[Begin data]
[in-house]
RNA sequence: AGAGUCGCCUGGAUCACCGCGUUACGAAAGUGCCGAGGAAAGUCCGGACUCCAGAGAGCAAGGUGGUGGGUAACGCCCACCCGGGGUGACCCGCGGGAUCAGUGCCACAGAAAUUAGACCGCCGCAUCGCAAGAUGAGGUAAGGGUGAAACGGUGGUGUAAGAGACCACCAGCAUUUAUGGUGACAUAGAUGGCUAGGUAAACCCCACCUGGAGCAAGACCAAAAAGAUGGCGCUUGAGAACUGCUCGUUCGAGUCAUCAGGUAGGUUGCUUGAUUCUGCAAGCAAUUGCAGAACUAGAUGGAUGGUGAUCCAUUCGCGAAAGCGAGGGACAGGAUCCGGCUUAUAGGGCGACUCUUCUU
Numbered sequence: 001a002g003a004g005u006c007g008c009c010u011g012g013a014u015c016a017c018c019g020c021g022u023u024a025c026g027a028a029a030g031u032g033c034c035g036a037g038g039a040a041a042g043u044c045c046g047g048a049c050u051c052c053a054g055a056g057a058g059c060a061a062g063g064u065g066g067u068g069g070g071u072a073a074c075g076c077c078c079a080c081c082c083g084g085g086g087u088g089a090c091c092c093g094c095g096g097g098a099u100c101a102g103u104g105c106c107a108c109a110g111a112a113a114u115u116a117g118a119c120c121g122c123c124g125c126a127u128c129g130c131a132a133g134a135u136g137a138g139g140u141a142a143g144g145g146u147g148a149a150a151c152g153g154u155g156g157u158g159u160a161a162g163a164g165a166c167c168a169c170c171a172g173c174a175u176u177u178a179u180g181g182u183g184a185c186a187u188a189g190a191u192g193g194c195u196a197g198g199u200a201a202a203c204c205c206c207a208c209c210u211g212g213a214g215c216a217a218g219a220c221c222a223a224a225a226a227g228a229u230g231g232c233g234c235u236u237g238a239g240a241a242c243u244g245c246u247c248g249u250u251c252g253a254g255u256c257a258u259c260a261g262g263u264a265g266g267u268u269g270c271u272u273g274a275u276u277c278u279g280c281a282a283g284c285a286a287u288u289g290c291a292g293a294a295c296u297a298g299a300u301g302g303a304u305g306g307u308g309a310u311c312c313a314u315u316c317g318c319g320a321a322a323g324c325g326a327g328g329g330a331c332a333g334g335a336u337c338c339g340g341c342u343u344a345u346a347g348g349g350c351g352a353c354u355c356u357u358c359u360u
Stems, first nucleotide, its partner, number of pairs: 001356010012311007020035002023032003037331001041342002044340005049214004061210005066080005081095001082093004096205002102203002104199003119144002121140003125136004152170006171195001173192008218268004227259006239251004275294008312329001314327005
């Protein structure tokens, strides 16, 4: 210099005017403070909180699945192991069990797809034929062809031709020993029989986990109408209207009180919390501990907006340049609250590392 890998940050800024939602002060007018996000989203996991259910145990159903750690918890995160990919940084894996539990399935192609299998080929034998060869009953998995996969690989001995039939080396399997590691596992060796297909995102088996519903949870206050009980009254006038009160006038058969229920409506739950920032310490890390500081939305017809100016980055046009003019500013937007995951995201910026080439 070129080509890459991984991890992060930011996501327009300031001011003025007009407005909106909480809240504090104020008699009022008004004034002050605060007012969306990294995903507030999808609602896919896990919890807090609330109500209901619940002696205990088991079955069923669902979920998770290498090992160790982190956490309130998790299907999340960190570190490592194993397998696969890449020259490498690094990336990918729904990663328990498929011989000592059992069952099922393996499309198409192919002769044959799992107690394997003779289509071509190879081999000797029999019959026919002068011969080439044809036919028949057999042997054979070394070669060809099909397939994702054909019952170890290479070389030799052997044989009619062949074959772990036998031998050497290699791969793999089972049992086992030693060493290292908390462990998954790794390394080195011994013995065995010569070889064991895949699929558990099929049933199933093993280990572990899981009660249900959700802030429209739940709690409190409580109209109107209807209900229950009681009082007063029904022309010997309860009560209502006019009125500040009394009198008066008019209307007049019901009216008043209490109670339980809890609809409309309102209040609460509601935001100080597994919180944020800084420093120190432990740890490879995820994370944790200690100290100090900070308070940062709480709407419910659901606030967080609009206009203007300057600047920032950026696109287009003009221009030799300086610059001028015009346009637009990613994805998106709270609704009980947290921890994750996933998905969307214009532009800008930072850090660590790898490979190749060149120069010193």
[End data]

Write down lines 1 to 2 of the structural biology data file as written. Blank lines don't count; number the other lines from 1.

[in-house]
RNA sequence: AGAGUCGCCUGGAUCACCGCGUUACGAAAGUGCCGAGGAAAGUCCGGACUCCAGAGAGCAAGGUGGUGGGUAACGCCCACCCGGGGUGACCCGCGGGAUCAGUGCCACAGAAAUUAGACCGCCGCAUCGCAAGAUGAGGUAAGGGUGAAACGGUGGUGUAAGAGACCACCAGCAUUUAUGGUGACAUAGAUGGCUAGGUAAACCCCACCUGGAGCAAGACCAAAAAGAUGGCGCUUGAGAACUGCUCGUUCGAGUCAUCAGGUAGGUUGCUUGAUUCUGCAAGCAAUUGCAGAACUAGAUGGAUGGUGAUCCAUUCGCGAAAGCGAGGGACAGGAUCCGGCUUAUAGGGCGACUCUUCUU